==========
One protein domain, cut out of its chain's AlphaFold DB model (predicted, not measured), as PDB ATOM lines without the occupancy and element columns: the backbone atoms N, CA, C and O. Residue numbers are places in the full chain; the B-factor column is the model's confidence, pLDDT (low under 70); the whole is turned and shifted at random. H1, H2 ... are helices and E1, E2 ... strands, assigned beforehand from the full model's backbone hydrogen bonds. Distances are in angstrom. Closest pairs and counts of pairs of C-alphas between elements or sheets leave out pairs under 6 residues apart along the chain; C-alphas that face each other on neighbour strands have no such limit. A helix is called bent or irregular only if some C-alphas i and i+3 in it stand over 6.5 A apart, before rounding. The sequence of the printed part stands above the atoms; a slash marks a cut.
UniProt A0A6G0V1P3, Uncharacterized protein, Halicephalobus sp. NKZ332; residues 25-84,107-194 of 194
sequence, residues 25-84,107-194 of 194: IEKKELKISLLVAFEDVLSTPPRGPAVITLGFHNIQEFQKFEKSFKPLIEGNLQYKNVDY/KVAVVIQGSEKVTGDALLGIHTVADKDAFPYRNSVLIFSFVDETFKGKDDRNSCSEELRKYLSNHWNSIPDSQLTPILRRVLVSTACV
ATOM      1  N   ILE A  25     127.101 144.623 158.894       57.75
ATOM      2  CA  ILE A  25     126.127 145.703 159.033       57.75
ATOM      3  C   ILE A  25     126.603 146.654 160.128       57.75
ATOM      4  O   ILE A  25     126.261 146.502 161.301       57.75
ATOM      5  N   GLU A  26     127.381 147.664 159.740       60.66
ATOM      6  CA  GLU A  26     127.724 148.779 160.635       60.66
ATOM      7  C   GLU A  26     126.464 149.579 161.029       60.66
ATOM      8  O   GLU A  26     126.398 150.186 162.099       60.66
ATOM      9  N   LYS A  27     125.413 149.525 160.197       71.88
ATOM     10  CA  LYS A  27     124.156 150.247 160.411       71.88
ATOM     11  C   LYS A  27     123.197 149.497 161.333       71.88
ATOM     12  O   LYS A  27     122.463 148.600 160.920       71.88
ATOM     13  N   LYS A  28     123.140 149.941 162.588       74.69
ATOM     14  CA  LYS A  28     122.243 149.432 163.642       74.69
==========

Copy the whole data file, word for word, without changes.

One protein domain, cut out of its chain's AlphaFold DB model (predicted, not measured), as PDB ATOM lines without the occupancy and element columns: the backbone atoms N, CA, C and O. Residue numbers are places in the full chain; the B-factor column is the model's confidence, pLDDT (low under 70); the whole is turned and shifted at random. H1, H2 ... are helices and E1, E2 ... strands, assigned beforehand from the full model's backbone hydrogen bonds. Distances are in angstrom. Closest pairs and counts of pairs of C-alphas between elements or sheets leave out pairs under 6 residues apart along the chain; C-alphas that face each other on neighbour strands have no such limit. A helix is called bent or irregular only if some C-alphas i and i+3 in it stand over 6.5 A apart, before rounding. The sequence of the printed part stands above the atoms; a slash marks a cut.
UniProt A0A6G0V1P3, Uncharacterized protein, Halicephalobus sp. NKZ332; residues 25-84,107-194 of 194
sequence, residues 25-84,107-194 of 194: IEKKELKISLLVAFEDVLSTPPRGPAVITLGFHNIQEFQKFEKSFKPLIEGNLQYKNVDY/KVAVVIQGSEKVTGDALLGIHTVADKDAFPYRNSVLIFSFVDETFKGKDDRNSCSEELRKYLSNHWNSIPDSQLTPILRRVLVSTACV
ATOM      1  N   ILE A  25     127.101 144.623 158.894       57.75
ATOM      2  CA  ILE A  25     126.127 145.703 159.033       57.75
ATOM      3  C   ILE A  25     126.603 146.654 160.128       57.75
ATOM      4  O   ILE A  25     126.261 146.502 161.301       57.75
ATOM      5  N   GLU A  26     127.381 147.664 159.740       60.66
ATOM      6  CA  GLU A  26     127.724 148.779 160.635       60.66
ATOM      7  C   GLU A  26     126.464 149.579 161.029       60.66
ATOM      8  O   GLU A  26     126.398 150.186 162.099       60.66
ATOM      9  N   LYS A  27     125.413 149.525 160.197       71.88
ATOM     10  CA  LYS A  27     124.156 150.247 160.411       71.88
ATOM     11  C   LYS A  27     123.197 149.497 161.333       71.88
ATOM     12  O   LYS A  27     122.463 148.600 160.920       71.88
ATOM     13  N   LYS A  28     123.140 149.941 162.588       74.69
ATOM     14  CA  LYS A  28     122.243 149.432 163.642       74.69